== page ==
Cheap Romance in Venice
If bank accounts could talk they’d probably spin all sorts of stories to put you off going to Venice. It’s a cheapskate’s nightmare destination, but if you’re travelling around Europe with your girlfriend then chances are you’ll end up there. I’m here to show you how to get a taste of cheap romance in Venice, assuming you are already in a relationship.
A (not so) romantic gondola ride
Gondola rides are €80!! It’s the most overpriced tourist trap I’ve ever heard of, but there seems to be an expectation that you’ll do it because it’s “What you do in Venice”. Well, we did technically go on a gondola ride, but it only took 2 minutes and cost €2 each. Some men would argue that 2 minutes is long enough for romance, but probably not when you’re on a boat with 10 other strangers. We barely had enough time to get photos, but we did go on a gondola ride in Venice, so my girlfriend can tick that 1 off her bucket list. If you want to do the same, head to the Rialto Market and look for the public gondola ferrying people to the other side of the canal.
While researching places to stay in Venice, I told my girlfriend that we’d probably have to sleep in a dorm, which, as I’m sure you can imagine, didn’t go down well. I guess you don’t want to share a bedroom with 15 other people while in 1 of the most romantic places on Earth, so we eventually found a nice little 1 star hotel in the heart of the city, Hotel San Samuele. The location was perfect and the hotel was clean and well decorated (and most importantly not too expensive!). You could stay in a dorm, or a cheaper hotel in Mestre (a short train ride from Venice) but you wouldn’t be getting the same experience. Gia wrote a full review of Hotel San Samuele on our travel blog, MismatchedPassports.com – check it out here.
Wandering the old streets of Venice
One of the best ways to spend a few hours in Venice is to get lost in its maze of old streets and bridges– and it’s also one of the only things that won’t cost you.The lack of cars in Venice makes it the perfect place to walk, and once you get away from the main squares it can be extremely peaceful.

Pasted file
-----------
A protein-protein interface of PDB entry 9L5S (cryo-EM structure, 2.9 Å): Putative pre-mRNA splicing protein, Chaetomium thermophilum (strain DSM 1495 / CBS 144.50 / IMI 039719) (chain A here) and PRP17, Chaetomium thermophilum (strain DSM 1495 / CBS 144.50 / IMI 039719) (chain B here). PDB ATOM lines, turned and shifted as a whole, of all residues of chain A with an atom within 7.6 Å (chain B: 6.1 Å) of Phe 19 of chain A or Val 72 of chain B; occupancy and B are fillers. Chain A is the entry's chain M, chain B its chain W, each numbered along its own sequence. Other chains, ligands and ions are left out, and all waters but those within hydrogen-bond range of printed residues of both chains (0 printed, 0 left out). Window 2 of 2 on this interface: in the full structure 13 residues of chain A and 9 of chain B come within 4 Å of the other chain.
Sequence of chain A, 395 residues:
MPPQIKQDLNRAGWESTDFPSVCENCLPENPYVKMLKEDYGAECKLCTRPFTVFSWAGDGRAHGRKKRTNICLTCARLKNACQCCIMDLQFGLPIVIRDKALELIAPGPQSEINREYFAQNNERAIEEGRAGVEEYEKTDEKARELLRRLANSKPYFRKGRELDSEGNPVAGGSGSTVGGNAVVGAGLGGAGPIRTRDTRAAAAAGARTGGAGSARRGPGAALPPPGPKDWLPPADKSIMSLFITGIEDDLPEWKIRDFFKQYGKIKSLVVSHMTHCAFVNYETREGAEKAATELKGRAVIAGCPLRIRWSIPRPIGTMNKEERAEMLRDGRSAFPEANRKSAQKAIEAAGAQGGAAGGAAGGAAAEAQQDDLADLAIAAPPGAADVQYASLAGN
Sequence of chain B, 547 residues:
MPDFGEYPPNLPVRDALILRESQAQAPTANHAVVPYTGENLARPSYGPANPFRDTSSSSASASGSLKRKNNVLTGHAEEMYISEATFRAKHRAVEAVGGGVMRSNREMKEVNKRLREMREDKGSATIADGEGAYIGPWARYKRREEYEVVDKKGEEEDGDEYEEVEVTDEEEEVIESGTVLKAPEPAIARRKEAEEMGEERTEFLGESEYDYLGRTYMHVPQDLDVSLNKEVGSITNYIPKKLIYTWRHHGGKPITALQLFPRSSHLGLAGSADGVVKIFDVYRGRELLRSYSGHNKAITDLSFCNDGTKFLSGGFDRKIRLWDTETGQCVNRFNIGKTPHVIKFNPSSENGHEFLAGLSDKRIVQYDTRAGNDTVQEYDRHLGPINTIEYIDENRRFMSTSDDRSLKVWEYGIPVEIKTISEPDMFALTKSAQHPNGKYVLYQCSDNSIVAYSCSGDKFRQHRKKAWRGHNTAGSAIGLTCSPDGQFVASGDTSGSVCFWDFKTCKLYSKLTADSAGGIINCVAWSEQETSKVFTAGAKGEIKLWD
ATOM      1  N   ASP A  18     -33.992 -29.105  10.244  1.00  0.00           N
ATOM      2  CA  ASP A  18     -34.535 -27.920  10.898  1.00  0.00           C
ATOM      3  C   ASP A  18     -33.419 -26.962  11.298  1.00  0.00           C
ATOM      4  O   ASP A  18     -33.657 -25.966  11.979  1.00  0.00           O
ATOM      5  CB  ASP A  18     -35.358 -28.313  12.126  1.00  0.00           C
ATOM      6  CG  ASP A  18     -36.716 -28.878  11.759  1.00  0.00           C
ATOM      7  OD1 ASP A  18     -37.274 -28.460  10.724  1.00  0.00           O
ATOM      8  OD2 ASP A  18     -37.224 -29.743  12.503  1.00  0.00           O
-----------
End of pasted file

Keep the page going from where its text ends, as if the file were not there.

Piazza San Marco
Conveniently located around a 10 minute walk from our hotel, Piazza San Marco is home to some of the most impressive old buildings in Venice. Repairs robbed us of a decent look at Basilica di San Marco, but it’s free to enter and look at the intricate interior. We also climbed the Campinele San Marco (the bell tower) for a panoramic view over Venice – the €6 price tag is definitely worth it!
Exploring the outer islands of Venice
While Venice’s main islands can get pretty crowded, its outer ones were extremely quiet and peaceful (in November). We bought a 24 hour transport pass which gave us unlimited rides on the canal buses / the boats to the outer islands – it cost €20, which isn’t cheap, but considering how many rides we took it was actually pretty good value. We went to 3 of Venice’s outer islands…
After some awful weather in Slovenia, it was great to see the sun, and even better to get our first great sunset in Europe. Murano is famous for glass, and you’ll see plenty of shops selling all sorts of souvenirs (glass would have to be the most inconvenient souvenir material though!). We didn’t buy any glass, but a quiet stroll around the canals at sunset was pretty romantic.
For a while we thought we were the only tourists on Torcello, the longest continuously populated island in Venice. It’s pretty much a ghost town now, but of course one of the few other tourists on the island happened to be sitting right in front of something I wanted to take a photo of! If you’re looking for the most peaceful spot in Venice, make sure you check out Torcello.
Burano is basically a more colourful and less crowded version of Venice’s main islands, which makes it a great place for photographers. There isn’t a whole lot to do there, but the quiet streets and squares are perfect for relaxing.
We’re not exactly fine diners, so we weren’t worried about eating some of the cheapest food in Venice. It’s possible to find a pizza for around €6, sandwiches for €3 and a decent sized gelato for €2.50 – it definitely wasn’t as expensive as I thought it’d be!
Venice in low season
If you want some romance in Venice but don’t want to pay top dollar, you better make sure you visit in low season. Accommodation rates are lower and it’s nowhere near as full of tourists as it is in summer. We went there in the middle of November and it was perfect – it wasn’t too cold and the crowds weren’t too crazy. I’m sure it can get pretty cold and miserable in low season, but hopefully you get lucky like we did!
So there you have it, romance in Venice doesn’t have to break the bank. It’s still one of the most expensive places I’ve been to in Europe, but for a once in a lifetime experiences, it was affordable. Let me know what you think!
We were guests of Hotel San Samuele – all thoughts and opinions are my own (I wouldn’t recommend something I didn’t like!).
Latest posts by Jon Algie (see all)
- A Guide to Travelling in Ha Giang Province, Northern Vietnam - March 21, 2017
- A Day Trip to Macau: Exploring the Historic Streets - March 13, 2017
- Hiking Near El Chalten, Patagonia: Getting up Close to Mount Fitz Roy - March 6, 2017